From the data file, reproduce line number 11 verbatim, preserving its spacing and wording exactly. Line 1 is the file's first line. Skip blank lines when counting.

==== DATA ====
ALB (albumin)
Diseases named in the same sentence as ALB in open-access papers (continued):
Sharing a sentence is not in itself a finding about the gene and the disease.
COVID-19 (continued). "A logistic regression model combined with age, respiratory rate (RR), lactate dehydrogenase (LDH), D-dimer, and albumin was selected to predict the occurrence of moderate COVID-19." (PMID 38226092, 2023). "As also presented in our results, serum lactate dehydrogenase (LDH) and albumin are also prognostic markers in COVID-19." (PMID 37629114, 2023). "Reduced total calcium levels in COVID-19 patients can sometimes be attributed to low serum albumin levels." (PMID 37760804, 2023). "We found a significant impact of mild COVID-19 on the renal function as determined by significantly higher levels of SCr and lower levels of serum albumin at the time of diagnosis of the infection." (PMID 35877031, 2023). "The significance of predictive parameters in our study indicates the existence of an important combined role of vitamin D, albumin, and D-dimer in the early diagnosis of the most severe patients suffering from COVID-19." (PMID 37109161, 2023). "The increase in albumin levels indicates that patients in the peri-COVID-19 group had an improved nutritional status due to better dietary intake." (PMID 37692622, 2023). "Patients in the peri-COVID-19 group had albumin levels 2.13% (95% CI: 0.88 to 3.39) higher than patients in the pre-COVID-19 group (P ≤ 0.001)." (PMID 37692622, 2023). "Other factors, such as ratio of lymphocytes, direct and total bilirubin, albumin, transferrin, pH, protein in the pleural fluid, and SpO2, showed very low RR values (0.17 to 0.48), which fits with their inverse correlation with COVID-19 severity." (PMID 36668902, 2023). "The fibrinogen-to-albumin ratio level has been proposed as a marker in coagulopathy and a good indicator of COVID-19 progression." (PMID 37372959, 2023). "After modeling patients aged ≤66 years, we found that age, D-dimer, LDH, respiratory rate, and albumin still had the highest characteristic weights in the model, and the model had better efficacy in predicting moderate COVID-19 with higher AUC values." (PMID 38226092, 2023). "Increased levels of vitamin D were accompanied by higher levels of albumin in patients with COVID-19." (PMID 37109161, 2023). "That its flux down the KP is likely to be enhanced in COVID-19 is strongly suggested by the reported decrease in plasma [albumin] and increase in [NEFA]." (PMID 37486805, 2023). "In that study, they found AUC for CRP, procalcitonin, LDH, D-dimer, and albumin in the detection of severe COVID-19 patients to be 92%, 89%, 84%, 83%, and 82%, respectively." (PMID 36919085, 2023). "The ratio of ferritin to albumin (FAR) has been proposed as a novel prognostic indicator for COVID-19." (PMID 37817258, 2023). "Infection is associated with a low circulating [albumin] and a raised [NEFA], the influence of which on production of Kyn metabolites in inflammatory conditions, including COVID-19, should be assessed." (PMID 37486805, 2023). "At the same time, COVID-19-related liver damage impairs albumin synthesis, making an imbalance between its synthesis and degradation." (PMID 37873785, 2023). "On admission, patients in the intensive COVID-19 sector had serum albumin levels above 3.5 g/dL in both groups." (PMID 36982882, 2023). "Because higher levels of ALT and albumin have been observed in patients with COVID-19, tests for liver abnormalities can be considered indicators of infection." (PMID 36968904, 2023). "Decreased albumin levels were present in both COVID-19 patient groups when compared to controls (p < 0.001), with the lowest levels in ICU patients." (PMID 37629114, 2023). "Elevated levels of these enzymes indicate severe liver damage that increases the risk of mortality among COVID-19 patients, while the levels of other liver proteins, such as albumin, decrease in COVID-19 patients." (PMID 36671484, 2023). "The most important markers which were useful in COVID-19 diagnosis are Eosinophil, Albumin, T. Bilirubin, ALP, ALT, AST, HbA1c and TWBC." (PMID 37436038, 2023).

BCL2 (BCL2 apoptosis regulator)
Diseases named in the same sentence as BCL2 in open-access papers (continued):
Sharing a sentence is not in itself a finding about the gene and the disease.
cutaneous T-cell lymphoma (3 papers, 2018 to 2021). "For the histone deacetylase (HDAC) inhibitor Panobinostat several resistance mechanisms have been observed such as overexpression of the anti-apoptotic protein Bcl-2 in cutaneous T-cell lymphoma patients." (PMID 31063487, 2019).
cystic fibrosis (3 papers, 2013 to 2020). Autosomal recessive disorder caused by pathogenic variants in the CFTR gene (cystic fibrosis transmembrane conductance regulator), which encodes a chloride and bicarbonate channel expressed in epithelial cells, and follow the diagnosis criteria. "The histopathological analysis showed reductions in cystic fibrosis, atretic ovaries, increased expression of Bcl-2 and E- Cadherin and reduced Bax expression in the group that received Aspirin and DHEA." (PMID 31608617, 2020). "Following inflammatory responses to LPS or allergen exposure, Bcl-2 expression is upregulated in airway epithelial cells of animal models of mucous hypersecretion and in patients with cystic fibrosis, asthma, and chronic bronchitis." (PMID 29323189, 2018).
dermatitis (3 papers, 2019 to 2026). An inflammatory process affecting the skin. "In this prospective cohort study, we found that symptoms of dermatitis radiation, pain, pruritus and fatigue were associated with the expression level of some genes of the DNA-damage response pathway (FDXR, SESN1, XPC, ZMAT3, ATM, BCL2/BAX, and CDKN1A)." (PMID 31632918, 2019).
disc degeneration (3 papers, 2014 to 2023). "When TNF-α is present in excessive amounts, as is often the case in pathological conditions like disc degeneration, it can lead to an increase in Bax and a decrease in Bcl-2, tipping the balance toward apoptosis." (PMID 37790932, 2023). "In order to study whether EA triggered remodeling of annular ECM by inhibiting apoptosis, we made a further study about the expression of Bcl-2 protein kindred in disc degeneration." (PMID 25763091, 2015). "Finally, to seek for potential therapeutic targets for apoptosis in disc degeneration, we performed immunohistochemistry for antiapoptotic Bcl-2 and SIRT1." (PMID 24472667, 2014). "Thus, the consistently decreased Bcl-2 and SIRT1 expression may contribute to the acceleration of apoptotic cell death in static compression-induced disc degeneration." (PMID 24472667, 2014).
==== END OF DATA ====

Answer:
disc degeneration (3 papers, 2014 to 2023). "When TNF-α is present in excessive amounts, as is often the case in pathological conditions like disc degeneration, it can lead to an increase in Bax and a decrease in Bcl-2, tipping the balance toward apoptosis." (PMID 37790932, 2023). "In order to study whether EA triggered remodeling of annular ECM by inhibiting apoptosis, we made a further study about the expression of Bcl-2 protein kindred in disc degeneration." (PMID 25763091, 2015). "Finally, to seek for potential therapeutic targets for apoptosis in disc degeneration, we performed immunohistochemistry for antiapoptotic Bcl-2 and SIRT1." (PMID 24472667, 2014). "Thus, the consistently decreased Bcl-2 and SIRT1 expression may contribute to the acceleration of apoptotic cell death in static compression-induced disc degeneration." (PMID 24472667, 2014).